Academie Francaise mans the Barricades

Harold F. Schiffman haroldfs at
Sun Jun 5 19:28:13 UTC 2005

>>From the NYTimes,

May 31, 2005

Academie Solemnly Mans the Barricades Against Impure French

PARIS, May 30 - They arrive at the domed building on the Seine every
Thursday, a cabal of erudite elderly citizens, half of them in their 80's,
working like ancient tortoises to maintain the dictionary of the Academie
Francaise as an accurate record of modern French. But as science and
technology push more and more French and non-French words into common
usage, the immortals, as the academicians are called, are struggling to
keep up their Sisyphean task. The academy has been toiling for 70 years on
the dictionary's ninth edition and has reached only the letter P.

Maurice Druon, the academy's honorary perpetual secretary, sets a
horn-rimmed monocle before his eye and peers over a page chosen at random
from the edition's recently completed Volume II. "Gruppetto, grutier,
gryphee," he reads in the sumptuous sitting room of his majestic apartment
here, listing the words added since the eighth edition. "Fifteen out of 30
words on the page are new." The eighth edition, published in 1935, has
35,000 words, but the current edition is already up to 50,000 and will
probably reach 70,000 before the academy reaches the end of the letter Z.
The pace is so slow that by the time the edition is done, the early
letters of the lexicon will be largely out of date.

The academy, founded in 1635 under the sponsorship of Louis XIII's chief
minister, Cardinal Richelieu, has been quietly engulfed by the slow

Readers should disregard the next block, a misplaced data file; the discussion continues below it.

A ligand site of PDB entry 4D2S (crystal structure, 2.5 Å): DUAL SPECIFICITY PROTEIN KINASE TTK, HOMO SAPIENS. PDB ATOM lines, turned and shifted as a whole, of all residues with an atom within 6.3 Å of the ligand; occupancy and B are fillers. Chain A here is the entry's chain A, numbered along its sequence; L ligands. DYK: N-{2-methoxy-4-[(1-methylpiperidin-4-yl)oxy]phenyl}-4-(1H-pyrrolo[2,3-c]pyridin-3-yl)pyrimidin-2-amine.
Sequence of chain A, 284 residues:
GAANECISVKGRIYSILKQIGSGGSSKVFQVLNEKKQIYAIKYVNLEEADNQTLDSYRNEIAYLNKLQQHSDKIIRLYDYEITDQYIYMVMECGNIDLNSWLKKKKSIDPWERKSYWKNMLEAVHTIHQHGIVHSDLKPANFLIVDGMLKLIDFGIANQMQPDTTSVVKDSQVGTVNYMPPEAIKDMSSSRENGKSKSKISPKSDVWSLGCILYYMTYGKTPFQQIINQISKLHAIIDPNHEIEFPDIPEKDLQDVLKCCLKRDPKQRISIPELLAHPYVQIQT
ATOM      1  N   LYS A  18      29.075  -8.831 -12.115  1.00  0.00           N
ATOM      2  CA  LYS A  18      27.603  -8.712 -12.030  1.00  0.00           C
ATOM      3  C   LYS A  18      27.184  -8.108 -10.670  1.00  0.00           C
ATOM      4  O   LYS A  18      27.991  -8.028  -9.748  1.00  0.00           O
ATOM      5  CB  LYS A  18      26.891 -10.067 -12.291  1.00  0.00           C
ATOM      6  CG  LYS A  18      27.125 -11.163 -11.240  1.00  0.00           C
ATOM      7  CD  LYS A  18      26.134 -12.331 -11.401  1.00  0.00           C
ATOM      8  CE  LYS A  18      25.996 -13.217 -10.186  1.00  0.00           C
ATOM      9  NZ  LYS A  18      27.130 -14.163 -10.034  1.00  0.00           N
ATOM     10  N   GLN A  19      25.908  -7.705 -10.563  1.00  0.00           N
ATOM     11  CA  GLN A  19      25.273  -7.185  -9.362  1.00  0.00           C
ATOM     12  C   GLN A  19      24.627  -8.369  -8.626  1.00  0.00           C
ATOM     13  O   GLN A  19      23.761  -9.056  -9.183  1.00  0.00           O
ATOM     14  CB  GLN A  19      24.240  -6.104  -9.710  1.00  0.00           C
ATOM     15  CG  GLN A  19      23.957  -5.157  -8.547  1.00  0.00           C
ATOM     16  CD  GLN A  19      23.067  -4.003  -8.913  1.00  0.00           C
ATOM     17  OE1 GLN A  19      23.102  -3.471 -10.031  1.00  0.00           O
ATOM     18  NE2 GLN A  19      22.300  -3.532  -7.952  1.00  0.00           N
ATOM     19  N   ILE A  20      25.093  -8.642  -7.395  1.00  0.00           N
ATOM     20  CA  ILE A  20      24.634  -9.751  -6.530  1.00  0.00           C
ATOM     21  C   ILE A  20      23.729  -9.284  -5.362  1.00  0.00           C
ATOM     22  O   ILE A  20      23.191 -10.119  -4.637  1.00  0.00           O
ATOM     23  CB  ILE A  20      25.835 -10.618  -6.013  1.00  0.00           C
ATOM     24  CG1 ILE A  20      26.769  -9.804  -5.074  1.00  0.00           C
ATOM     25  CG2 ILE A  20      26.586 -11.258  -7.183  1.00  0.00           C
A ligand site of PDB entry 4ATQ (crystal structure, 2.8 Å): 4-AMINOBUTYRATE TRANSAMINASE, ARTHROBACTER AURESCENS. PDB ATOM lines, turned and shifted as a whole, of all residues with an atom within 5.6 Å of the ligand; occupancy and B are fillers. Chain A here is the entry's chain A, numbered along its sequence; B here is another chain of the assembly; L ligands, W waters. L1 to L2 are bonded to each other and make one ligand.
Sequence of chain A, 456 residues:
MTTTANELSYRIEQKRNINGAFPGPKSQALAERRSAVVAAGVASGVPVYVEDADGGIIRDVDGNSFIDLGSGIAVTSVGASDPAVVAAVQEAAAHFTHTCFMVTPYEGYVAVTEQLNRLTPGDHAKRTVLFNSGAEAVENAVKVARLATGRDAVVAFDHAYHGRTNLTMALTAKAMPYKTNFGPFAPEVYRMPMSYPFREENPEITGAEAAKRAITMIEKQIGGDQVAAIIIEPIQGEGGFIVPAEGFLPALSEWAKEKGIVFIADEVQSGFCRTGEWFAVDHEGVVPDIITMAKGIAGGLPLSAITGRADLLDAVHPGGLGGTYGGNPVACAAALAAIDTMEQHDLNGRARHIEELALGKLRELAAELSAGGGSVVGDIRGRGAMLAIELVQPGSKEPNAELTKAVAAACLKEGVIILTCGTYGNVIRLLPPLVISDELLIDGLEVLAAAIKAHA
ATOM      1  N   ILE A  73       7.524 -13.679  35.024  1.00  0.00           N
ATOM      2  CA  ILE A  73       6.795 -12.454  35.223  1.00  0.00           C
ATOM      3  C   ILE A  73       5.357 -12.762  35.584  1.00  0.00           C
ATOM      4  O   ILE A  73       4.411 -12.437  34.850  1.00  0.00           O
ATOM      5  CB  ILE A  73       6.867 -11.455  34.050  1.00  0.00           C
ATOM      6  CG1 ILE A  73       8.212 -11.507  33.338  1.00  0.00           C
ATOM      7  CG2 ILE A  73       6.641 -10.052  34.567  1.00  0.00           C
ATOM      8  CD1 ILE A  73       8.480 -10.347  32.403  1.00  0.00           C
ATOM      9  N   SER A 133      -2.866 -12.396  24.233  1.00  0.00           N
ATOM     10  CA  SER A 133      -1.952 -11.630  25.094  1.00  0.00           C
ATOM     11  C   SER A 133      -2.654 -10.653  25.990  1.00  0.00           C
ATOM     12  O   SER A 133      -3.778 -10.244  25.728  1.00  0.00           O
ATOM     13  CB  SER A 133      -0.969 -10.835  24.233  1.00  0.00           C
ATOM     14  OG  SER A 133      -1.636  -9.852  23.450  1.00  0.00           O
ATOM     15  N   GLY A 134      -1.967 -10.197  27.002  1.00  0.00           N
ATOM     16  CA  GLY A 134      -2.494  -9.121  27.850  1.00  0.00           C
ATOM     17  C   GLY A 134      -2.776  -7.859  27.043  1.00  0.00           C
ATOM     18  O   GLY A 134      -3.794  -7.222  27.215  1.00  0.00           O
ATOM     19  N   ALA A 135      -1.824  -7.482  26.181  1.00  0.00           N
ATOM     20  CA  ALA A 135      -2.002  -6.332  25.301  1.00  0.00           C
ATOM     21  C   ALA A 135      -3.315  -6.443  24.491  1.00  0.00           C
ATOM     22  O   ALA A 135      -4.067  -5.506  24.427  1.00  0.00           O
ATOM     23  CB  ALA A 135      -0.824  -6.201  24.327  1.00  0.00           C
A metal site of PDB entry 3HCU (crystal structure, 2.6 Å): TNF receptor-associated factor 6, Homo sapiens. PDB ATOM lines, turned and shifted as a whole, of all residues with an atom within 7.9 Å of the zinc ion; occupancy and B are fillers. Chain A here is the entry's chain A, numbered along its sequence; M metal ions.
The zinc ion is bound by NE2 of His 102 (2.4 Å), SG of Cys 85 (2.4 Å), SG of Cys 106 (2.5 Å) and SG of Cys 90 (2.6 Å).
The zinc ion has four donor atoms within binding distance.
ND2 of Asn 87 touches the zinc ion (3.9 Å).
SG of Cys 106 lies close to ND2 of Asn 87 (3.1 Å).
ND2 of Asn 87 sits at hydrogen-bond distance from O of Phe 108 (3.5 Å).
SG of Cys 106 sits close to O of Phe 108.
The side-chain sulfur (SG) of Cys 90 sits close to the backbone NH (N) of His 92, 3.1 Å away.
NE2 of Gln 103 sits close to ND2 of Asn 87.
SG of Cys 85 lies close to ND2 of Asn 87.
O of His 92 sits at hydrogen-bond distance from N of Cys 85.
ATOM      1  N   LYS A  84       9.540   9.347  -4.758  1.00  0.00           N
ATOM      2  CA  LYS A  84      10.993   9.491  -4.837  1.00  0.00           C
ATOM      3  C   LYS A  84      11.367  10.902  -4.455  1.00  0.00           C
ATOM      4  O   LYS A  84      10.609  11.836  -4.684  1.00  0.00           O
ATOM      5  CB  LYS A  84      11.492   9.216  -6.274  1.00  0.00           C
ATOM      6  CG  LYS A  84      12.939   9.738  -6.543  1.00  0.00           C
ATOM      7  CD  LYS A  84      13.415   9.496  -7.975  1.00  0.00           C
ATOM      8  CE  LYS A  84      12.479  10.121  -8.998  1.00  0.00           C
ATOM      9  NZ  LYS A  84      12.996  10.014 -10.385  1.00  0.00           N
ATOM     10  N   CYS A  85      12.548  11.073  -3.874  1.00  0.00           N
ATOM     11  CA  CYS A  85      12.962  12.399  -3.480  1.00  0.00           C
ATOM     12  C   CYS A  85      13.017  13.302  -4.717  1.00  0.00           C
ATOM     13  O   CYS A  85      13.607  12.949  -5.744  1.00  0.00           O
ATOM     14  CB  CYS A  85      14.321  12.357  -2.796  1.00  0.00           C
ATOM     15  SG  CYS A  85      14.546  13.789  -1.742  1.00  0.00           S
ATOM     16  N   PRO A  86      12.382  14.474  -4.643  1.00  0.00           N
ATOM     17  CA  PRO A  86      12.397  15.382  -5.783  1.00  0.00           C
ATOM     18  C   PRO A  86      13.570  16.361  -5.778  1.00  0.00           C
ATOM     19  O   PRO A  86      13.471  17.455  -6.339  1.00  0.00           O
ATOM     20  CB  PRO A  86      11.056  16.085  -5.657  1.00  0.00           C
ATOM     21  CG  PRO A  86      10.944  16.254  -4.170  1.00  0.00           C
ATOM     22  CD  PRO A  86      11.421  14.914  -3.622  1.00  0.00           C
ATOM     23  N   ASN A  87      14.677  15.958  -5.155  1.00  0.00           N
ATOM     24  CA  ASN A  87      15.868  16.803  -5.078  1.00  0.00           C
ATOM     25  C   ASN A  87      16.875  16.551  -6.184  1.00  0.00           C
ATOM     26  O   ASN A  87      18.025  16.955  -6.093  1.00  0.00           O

collision of tradition and modernity that remains one of the central
dynamics animating Western Europe today. (Eastern and Central Europe's
Communist interlude left countries there wiped clean of many traditions,
allowing them a relatively fresher start in the post-cold war era.)
Globalization has strained the lexicographers' careful rituals while the
French language faces an onslaught of new terms coined in foreign tongues.
It is a unique institution, the world's most powerful state-backed
linguistic authority, whose principal work is the dictionary. The
40-member club was abolished during the French Revolution as elitist and
useless but was revived by Napoleon who made it one of the five academies
in the Institut de France, which he installed in the former College des
Quatre Nations on the Left Bank of the Seine. The place is so imbued with
the must and rustle of tradition that any attempt at change would set
nerves on edge as surely as dragging a dry tongue over a frosty Popsicle.